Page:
IN AN astonishing about-turn, Bermuda – a British Overseas Territory – voted last December 13 to reverse gay marriage legislation just six months after the Supreme Court ordered the introduction same-sex unions. The Government replaced it with a Domestic Partnership Bill.
Reporting on this reversal for the winter issue of the Pink Humanist, I pointed out that pressure had been put on lawmakers by anti-gay outfit called Preserve Marriage Bermuda (PMD), headed by fundamentalist Christian Dr Melvyn Bassett.
After the introduction of gay marriage PMD said in a statement that it would:
Continue its relentless efforts to reverse the recent court decision that allows for same-sex marriages to be performed in Bermuda and plans to keep its many thousands of supporters informed of the progress of its efforts.
The Domestic Partnership Bill, passed through Parliament by votes of 8–3 and 24–10, abolished same-sex marriage, while extending a lesser form of civil partnership to gay people.
In a PinkNews report, Rod Attride-Stirling, a lawyer who worked on the same-sex marriage legislation, spoke against the Domestic Partnership Act.
There is lawful same-sex marriage in Bermuda and there have been several marriages, so the Government is taking away a right that exists.
The fact that no country in the world has ever done this should give us pause. We will look foolish and oppressive, at a time when we can ill-afford this, in the light of everything going on and the spotlight shining on us for other reasons.
However, at the time of my writing for the Pink Humanist (January 28, 2018), the legislation had not passed into law because the Governor of Bermuda, John Rankin, above, had still not signed it.
But yesterday Rankin did sign the Domestic Partnership Bill into law, according to LGBT Nation.
According to a Cayman News Service report, the UK’s Overseas Territories Minister, Lord Ahmad, told the Foreign Affairs Select Committee earlier in January that the reversal was of “deep concern to us” as the British Government remains committed to same-sex marriage as a human right.
Lord Ahmad said that he had raised the issue directly with Bermuda’s premier when they met just after the Overseas Territories Joint Ministerial Council meeting and that:
They know of our deep concern in this respect.
He said Britain was:
Clear where we stand on the issue of same-sex marriage, it is the human right of any individual to have that right. That point has been made in no uncertain terms to the premier and he is aware of the British government’s position on that.
Last December, the UK Foreign and Commonwealth Office said:
The UK Government is a proud supporter of LGBT rights and continues to support same-sex marriage. While the UK Government is disappointed with the implications of this bill, this is a matter for the Bermuda Government acting within the terms of the Bermuda Constitution and in accordance with international law.
Kevin Dallas, CEO of the Bermuda Tourism Authority (BTA), warned in a letter that the law could have crippling consequences for the territory’s tourism industry. Luxury tourism is one of the main sources of income for Bermuda, alongside financial services for international firms.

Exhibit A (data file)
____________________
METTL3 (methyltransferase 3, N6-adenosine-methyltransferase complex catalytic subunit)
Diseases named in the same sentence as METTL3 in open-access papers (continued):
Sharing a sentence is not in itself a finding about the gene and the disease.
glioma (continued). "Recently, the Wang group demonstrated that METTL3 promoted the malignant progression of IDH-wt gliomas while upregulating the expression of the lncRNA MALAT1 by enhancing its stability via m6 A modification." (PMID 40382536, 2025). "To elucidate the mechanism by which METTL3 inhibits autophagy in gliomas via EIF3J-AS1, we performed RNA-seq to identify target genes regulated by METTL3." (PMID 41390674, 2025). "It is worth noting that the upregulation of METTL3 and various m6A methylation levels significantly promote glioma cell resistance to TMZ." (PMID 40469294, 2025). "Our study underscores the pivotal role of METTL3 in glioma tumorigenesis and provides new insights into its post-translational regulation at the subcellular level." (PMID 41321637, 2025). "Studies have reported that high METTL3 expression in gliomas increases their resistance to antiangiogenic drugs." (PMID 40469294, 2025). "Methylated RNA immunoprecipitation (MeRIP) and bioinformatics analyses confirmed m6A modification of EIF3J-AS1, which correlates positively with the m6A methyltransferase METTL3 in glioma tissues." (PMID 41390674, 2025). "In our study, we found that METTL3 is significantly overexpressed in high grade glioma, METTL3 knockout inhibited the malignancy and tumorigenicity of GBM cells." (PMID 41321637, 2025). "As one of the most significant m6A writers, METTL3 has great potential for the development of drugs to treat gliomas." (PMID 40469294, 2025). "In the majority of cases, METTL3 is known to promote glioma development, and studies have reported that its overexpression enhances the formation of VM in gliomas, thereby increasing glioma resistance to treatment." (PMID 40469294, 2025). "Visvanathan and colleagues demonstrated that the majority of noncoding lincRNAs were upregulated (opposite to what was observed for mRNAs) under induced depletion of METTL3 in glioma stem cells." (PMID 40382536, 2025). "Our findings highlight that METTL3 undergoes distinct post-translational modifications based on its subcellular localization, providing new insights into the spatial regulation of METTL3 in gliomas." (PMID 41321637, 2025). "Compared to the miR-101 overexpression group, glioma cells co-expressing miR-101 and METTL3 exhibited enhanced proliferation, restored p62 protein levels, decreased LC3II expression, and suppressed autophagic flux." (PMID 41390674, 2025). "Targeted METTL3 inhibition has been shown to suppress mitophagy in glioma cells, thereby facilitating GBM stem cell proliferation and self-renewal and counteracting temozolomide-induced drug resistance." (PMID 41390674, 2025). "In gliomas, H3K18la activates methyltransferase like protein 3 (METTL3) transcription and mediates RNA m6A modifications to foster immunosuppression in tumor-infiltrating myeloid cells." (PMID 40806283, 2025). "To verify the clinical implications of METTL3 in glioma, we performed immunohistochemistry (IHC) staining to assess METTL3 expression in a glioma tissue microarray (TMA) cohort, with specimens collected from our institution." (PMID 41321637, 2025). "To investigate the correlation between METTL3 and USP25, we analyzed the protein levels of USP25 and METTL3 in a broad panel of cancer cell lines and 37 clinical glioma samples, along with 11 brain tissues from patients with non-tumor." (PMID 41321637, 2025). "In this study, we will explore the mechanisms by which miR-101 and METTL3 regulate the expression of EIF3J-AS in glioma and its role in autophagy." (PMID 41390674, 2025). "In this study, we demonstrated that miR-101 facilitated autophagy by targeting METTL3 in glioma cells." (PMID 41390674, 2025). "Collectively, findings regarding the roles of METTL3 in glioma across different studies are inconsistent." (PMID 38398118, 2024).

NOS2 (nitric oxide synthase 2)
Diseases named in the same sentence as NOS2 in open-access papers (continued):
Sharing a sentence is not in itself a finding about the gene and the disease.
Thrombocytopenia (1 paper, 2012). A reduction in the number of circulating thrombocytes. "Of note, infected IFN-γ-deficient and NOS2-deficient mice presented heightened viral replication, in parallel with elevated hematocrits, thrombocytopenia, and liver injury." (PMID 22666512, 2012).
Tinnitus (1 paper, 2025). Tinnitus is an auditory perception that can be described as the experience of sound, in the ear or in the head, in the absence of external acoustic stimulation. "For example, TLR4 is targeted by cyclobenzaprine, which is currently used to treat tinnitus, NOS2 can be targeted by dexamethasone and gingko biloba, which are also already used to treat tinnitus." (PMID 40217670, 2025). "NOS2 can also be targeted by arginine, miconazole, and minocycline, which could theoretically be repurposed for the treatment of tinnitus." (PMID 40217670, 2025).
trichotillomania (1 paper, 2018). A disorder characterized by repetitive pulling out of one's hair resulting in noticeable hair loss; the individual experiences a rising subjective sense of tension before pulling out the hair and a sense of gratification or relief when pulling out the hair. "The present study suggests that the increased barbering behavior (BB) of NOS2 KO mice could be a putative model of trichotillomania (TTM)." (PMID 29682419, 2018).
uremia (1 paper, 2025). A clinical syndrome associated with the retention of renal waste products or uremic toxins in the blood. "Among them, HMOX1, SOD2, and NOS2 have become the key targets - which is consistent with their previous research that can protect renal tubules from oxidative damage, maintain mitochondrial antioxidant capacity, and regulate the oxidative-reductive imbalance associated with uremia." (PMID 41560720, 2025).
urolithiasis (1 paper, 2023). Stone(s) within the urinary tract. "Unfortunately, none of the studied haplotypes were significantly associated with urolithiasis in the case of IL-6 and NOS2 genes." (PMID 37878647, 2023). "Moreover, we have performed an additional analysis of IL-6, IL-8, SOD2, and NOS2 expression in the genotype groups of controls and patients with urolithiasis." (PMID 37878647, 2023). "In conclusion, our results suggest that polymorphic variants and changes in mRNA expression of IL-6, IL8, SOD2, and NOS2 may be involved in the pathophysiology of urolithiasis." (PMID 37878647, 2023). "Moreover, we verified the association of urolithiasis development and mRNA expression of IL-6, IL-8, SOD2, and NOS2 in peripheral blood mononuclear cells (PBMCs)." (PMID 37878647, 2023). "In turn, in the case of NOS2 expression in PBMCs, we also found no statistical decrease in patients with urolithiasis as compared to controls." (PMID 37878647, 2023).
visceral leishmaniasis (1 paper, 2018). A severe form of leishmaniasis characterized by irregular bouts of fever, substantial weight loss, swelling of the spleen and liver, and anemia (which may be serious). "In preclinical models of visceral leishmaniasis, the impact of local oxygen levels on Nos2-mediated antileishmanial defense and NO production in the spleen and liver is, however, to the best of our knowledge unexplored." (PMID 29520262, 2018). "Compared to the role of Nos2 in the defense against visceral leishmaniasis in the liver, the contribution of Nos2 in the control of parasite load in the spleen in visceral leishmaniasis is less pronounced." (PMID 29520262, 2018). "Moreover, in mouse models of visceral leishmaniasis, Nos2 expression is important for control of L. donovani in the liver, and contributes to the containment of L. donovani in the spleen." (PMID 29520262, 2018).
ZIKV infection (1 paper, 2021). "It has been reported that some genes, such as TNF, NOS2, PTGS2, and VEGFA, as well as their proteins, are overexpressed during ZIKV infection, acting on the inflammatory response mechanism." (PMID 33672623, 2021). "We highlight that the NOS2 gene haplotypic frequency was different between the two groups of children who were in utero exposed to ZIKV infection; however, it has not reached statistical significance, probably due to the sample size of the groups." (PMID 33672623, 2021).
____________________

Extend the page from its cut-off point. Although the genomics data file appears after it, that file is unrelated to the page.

We feel compelled to express our concern about what the negative consequences could be for tourism if the Domestic Partnership Bill passes the Senate this week. We believe the Bill poses an unnecessary threat to the success of our tourism industry.
His letter warned:
Same sex marriage is already the law of our island and to roll that back for what will be seen as a less equal union will cause us serious reputational damage.
We are convinced it will result in lost tourism business for Bermuda.
While we cannot responsibly estimate what the scale of those losses will be, we can point to contemporary examples that tell a cautionary tale.
The letter cited controversies in the US when Republican leaders in North Carolina and Indiana attempted to roll back LGBT rights, only to face boycotts from business.
The letter continued:
At the Bermuda Tourism Authority, we work hard to keep our research and commentary on this issue restricted to economics. That’s our line. The consumer economics of lesbian, gay, bisexual and transgender (LGBT) travel are this: $165 billion spent worldwide per year, $65 billion of that is spent in the United States alone.
The Bermuda tourism economy, and the workers and businesses who make it thrive, deserve their fair share of the LGBT market as we all continue the uphill climb toward tourism resurgence.
Significantly, it’s not only LGBT travelers that care about equal rights based on sexual orientation. Our research indicates many companies, consumers and travelers, including the overwhelming majority of the younger visitors powering Bermuda’s growth, care about this issue. It’s why the fallout in North Carolina and Indiana has proven so detrimental.
While it’s not possible to project the precise ramifications of a yes vote for Bermuda, we are confident the impact will be negative. Ominous headlines signal the hazards ahead.
The yet-to-be-written headlines could be damaging enough to derail the seven consecutive quarters of growth the Bermuda tourism industry has enjoyed dating back to January 2016.
Tourism workers are getting more hours on the job, visitors are spending more of their money on-island and entrepreneurs are flocking to the tourism economy because they sense a bright future of sustained growth. Let’s not jeopardise that growth.
We should send a message that Bermuda continually and permanently lives up to its well-earned reputation as a warm, friendly and welcoming destination.
Hat tip: BarrieJohn (LGBT Nation report).
Editor’s Note: I would like to point out that the latest Pink Humanist has an interview with Terry Sanderson, President of the National Secular Society, who spoke to the Canadian Atheist last year after his cancer diagnosis.